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Waiver of Appeal — “Partial” No-Merit Report

State ex rel. Richard A. Ford (II) v. Holm, 2006 WI App 176, PFR filed 9/11/06; on appeal following remand in 2004 WI App 22 (“Ford I”)
For Ford: James R. Troupis
For Amicus: Joseph N. Ehmann, SPD, Madison Appellate

Issue/Holding: A client who has strategically foregone a potentially meritorious postconviction challenge is not entitled to the option of a “partial” no-merit report discussing remaining aspects of the case:

¶12 We conclude, after reviewing the Supreme Court’s analyses in Robbins, that Ford’s constitutional right to effective representation for the purpose of exercising his right to directly appeal his 1998 conviction did not require his postconviction counsel to offer him the option of a “partial no-merit” report on any potential issues remaining after Ford declined for strategic reasons to pursue an issue having arguable merit. The Supreme Court explained in Robbins that the U.S. Constitution requires only that “an indigent’s appeal will be resolved in a way that is related to the merit of that appeal,” Robbins, 528 U.S. at 276-77, and, further, that an indigent’s constitutional right is “to have an attorney, zealous for the indigent’s interests, evaluate his case and attempt to discern nonfrivolous arguments,” id. at 278 n.10. We are satisfied that the postconviction representation provided to Ford in this case met these standards.¶13 Finally, we note that competing professional considerations weighed against the filing of a no-merit report on the present facts. As the Supreme Court recognized in Robbins, an attorney may well have legitimate ethical qualms about filing a no-merit report under Wis. Stat. Rule809.32, even when such a report is clearly required by the rule. We conclude that it cannot therefore be a violation of “professional norms” to not file a no-merit report when one is not clearly required by the rule or by the Constitution.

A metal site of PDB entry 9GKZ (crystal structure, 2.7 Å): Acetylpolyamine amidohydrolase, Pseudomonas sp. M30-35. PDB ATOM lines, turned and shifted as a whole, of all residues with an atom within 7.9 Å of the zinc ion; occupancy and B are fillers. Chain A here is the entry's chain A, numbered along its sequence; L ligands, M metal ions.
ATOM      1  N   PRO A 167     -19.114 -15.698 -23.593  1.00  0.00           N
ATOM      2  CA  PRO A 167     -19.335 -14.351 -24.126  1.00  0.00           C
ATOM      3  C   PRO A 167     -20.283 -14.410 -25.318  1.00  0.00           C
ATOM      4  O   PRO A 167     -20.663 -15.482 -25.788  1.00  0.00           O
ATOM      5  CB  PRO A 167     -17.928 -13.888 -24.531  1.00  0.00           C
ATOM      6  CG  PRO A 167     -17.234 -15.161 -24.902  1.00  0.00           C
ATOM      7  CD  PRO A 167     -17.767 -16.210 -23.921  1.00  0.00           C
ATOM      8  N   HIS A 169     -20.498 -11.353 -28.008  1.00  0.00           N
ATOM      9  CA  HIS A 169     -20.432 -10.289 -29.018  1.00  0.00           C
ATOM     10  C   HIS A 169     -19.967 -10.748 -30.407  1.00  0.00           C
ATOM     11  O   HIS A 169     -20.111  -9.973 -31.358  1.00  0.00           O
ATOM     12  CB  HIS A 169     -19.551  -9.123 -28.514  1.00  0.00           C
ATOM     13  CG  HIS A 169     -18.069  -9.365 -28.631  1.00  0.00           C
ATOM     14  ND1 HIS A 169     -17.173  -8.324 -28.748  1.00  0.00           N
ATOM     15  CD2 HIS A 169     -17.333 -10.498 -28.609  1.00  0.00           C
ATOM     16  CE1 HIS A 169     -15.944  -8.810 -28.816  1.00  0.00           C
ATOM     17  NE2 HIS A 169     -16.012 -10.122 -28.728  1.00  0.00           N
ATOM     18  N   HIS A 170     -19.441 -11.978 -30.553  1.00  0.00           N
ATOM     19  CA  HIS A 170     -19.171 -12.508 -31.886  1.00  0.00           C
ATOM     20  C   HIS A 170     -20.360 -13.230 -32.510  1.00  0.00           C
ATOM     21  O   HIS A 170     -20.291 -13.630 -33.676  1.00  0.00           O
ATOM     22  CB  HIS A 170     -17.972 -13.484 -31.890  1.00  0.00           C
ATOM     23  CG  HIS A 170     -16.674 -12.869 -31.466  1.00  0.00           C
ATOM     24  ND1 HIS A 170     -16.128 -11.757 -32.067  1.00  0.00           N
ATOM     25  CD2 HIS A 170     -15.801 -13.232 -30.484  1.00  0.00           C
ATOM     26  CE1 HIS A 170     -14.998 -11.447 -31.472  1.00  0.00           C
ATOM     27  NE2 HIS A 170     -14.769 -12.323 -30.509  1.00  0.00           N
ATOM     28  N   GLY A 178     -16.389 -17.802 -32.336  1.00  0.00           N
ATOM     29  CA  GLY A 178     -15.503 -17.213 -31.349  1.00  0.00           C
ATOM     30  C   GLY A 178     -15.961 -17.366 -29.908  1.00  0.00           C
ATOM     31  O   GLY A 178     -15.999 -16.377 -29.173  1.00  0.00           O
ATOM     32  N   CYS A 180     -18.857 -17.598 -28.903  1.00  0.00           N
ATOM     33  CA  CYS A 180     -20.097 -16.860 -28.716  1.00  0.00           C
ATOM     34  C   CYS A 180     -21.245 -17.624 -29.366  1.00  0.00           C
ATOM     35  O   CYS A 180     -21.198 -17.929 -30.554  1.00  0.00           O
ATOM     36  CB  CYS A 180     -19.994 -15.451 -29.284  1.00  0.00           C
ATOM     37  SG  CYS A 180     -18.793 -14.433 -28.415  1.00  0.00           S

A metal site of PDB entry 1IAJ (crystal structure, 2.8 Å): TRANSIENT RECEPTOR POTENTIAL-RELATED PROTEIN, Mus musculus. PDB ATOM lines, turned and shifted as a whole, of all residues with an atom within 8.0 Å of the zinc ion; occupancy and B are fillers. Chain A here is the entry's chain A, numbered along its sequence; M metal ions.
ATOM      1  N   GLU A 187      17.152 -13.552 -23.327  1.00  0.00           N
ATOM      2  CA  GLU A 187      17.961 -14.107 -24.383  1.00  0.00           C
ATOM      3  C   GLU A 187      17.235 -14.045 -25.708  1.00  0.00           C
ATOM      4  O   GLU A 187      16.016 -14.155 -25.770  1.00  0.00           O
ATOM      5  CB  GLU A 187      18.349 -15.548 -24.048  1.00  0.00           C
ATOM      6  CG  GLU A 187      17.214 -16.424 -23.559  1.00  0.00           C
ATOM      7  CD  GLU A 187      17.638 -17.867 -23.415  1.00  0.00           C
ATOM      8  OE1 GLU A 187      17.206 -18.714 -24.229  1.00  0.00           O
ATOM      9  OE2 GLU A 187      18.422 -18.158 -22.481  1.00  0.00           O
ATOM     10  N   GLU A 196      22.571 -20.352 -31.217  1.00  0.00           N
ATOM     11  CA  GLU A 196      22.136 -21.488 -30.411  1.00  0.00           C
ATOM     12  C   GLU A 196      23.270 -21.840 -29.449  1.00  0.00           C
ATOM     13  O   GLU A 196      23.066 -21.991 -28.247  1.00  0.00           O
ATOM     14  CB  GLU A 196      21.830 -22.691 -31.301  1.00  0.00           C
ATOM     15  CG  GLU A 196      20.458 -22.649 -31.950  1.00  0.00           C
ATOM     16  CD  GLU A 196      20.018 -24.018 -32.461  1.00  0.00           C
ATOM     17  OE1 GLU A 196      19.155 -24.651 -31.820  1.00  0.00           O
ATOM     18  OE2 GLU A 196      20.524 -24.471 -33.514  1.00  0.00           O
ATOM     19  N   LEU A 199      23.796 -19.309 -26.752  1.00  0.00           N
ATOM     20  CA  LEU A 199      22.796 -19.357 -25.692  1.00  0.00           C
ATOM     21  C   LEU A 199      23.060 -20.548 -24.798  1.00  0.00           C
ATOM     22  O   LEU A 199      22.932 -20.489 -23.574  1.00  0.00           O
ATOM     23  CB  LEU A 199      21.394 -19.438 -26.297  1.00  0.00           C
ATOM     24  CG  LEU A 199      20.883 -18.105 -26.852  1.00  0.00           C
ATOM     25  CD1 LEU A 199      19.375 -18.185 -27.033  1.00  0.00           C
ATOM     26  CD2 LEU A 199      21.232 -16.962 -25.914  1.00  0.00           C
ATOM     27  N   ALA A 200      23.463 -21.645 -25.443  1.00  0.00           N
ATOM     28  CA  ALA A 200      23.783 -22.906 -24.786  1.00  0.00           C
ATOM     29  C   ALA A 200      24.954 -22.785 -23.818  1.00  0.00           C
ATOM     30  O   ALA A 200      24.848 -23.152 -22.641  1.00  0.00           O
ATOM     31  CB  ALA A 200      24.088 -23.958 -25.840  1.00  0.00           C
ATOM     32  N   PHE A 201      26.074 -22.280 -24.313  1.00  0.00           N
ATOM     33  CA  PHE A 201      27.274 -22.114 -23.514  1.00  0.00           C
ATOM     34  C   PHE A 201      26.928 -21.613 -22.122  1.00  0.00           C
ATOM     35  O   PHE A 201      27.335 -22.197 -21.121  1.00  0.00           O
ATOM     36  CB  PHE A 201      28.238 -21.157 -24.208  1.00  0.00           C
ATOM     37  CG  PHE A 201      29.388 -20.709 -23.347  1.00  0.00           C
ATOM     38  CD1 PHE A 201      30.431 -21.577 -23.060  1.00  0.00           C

Strong words—plus an intriguing footnote ¶11, n. 5) which encourages the SPD to seek a change to R. 809.32 “to reduce the apparent ‘ethical tensions’ created by the present procedure.” If, that is, the SPD, thinks such a need exists; the court hints at agreement but doesn’t reveal its hand. The background is, in brief, that Ford had been informed of a potential challenge to his guilty plea, but he declined to attempt plea withdrawal because of the risks. Counsel, then, couldn’t very well have filed a no-merit report, given that there was at least some merit to a postconviction challenge. The question thus became whether the client could split his claims, and demand that counsel file a no-merit report to the sentence but simply sweep the guilty plea under the rug. The answer is no.

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